Jay Sekulow, chief counsel of the American Center for Law and Justice (ACLJ), which also filed an amicus brief in the case on behalf of 21 family business owners, said the case represents a “significant setback to the abortion industry.”
“American citizens do not lose their religious freedom when they form a corporation and try to live out their religious values in the conduct of their business,” Sekulow said.
“Moreover, the court — by holding that closely-held corporations cannot be forced to directly subsidize abortion-pills — dealt a severe blow to the Obama Administration’s ongoing assault on religious liberty and represents a significant setback to the abortion industry.”
But others pointed out that the ruling was only a partial victory for religious rights.
“This was definitely a victory for Hobby Lobby,” agreed Goodwin Procter attorney Kevin Martin, who filed an amicus brief with the court based on RFRA on behalf of the Knights of Columbus, the world’s largest Catholic fraternal service organization, with more than 1.8 million members and 14,000 local and state councils. (See KofC amicus brief.pdf)
But Martin, who called the ruling “a narrow win for religious freedom,” also cautioned that “it sounds like a pretty nuanced opinion.”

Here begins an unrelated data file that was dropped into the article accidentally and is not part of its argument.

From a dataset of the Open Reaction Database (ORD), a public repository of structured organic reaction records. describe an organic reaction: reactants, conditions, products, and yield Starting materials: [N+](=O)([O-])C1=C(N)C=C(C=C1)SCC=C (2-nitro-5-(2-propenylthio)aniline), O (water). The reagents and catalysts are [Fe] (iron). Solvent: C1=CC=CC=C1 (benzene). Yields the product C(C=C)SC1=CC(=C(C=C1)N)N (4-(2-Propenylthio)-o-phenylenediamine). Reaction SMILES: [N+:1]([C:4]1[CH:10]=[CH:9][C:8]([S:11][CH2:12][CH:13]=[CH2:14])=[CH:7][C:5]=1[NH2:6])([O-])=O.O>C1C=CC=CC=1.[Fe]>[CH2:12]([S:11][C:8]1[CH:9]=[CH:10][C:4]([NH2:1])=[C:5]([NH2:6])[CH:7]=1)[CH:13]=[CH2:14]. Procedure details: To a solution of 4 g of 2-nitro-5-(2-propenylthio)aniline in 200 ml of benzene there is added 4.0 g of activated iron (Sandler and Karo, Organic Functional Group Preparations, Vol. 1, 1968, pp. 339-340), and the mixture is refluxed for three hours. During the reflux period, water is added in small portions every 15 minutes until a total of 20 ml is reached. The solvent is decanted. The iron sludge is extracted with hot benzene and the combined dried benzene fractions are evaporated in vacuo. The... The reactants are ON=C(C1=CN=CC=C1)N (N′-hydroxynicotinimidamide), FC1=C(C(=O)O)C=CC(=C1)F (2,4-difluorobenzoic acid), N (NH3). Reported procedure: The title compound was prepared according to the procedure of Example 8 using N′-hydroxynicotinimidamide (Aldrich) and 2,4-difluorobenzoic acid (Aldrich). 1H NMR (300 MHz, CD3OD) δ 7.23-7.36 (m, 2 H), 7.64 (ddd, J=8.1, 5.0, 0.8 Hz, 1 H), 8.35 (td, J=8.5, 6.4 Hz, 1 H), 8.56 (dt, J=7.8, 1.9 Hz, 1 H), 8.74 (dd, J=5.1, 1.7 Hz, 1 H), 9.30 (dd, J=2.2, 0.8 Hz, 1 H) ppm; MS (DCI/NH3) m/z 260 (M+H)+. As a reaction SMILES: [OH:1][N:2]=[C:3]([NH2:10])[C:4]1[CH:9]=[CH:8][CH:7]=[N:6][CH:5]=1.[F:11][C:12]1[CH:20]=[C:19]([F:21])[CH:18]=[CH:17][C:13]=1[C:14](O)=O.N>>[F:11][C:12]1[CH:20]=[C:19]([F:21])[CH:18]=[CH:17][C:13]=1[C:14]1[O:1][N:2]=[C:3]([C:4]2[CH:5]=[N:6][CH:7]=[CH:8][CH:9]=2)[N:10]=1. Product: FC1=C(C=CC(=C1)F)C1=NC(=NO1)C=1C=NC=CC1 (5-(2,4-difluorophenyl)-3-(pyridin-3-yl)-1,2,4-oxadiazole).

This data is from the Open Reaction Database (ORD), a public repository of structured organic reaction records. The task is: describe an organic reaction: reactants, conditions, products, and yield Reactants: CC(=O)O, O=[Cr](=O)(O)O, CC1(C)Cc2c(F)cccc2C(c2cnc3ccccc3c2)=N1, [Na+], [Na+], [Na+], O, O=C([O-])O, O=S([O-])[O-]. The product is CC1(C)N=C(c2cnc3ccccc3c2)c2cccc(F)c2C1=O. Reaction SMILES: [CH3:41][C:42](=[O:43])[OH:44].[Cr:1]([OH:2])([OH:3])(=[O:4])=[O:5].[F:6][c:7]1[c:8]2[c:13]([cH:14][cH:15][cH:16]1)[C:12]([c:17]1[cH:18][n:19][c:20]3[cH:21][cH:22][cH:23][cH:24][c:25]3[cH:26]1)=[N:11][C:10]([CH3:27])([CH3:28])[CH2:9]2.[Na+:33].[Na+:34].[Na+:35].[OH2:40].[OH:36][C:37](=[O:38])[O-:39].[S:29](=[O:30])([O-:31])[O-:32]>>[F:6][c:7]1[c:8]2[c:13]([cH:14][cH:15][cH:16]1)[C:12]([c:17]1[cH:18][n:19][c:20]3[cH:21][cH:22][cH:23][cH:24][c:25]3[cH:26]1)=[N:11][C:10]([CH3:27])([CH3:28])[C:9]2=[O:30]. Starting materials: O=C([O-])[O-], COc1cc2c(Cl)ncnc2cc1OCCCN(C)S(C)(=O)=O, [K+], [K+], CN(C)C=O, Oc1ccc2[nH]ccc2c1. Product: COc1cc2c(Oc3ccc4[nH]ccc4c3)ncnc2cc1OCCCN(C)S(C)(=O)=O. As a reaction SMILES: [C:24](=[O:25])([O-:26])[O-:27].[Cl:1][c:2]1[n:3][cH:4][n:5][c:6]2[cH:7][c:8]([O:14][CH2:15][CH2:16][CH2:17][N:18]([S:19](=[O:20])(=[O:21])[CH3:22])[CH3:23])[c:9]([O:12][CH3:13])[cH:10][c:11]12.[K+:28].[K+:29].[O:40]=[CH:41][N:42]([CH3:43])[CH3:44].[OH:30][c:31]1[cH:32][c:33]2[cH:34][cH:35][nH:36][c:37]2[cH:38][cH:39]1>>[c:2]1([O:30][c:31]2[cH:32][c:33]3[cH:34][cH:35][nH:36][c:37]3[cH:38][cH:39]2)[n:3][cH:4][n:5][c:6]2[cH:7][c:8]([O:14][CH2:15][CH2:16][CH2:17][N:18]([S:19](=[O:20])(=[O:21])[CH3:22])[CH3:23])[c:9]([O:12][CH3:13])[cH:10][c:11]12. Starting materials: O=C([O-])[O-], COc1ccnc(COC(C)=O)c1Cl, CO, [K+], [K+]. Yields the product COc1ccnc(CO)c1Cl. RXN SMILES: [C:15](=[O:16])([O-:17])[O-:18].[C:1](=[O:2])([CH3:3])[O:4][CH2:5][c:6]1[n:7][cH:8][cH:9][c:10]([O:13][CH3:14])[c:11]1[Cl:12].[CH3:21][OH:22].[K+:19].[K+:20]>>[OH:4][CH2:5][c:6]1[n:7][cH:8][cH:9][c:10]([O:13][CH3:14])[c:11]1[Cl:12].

“It sounds like the court reached a pretty narrow ruling. The five conservative justices in the majority, and the four liberal justices in the dissent. The narrowest holding from the majority seems to be that closely held private [corporations] are allowed to, are protected under RFRA."
"It sounds like there wasn’t a majority to say that public companies are also protected by RFRA. So it sounds like this won’t be applying to General Electric, but it does apply to companies like Hobby Lobby."
“Justice Kennedy, who was part of the majority, appears in his concurrence, as it's being reported, to have gone out of his way to say what the ruling would not apply to. So for example, he said that this would not allow an employer to get out of providing coverage for blood transfusions, it would not allow an employer to avoid a mandate for vaccinations."
"Of interest, given the same-sex marriage debate, Justice Kennedy appears to say that the holding in the case would not allow an employer to engage in discrimination, which is otherwise unlawful."
“So it really sounds to me like a[n] exception was carved out for small, closely held corporations not to provide coverage for very controversial procedures, such as abortifacient drugs or abortion, but it doesn’t go much further than that.”
Martin said that the ruling was likely the best the conservatives on the court could do given its ideological composition.
“It was the narrowest decision that would keep Justice Kennedy, who is the swing justice, in the majority,” Martin told CNSNews.com. “Getting Justice Kennedy to agree that at least some for-profit companies don’t need to be required to pay for abortifacients or abortions might have been the best the majority could do.”
“It doesn’t give the religiously-minded everything they were looking for, and certainly there will be cases at the margin where people with sincere religious beliefs will have to pay for things, whether it’s under the Affordable Care Act or some other law which comes down the pike, that are inconsistent with their religious beliefs,” Martin added.
“But at least this gives those companies owned by religious individuals a fighting chance to make their case.”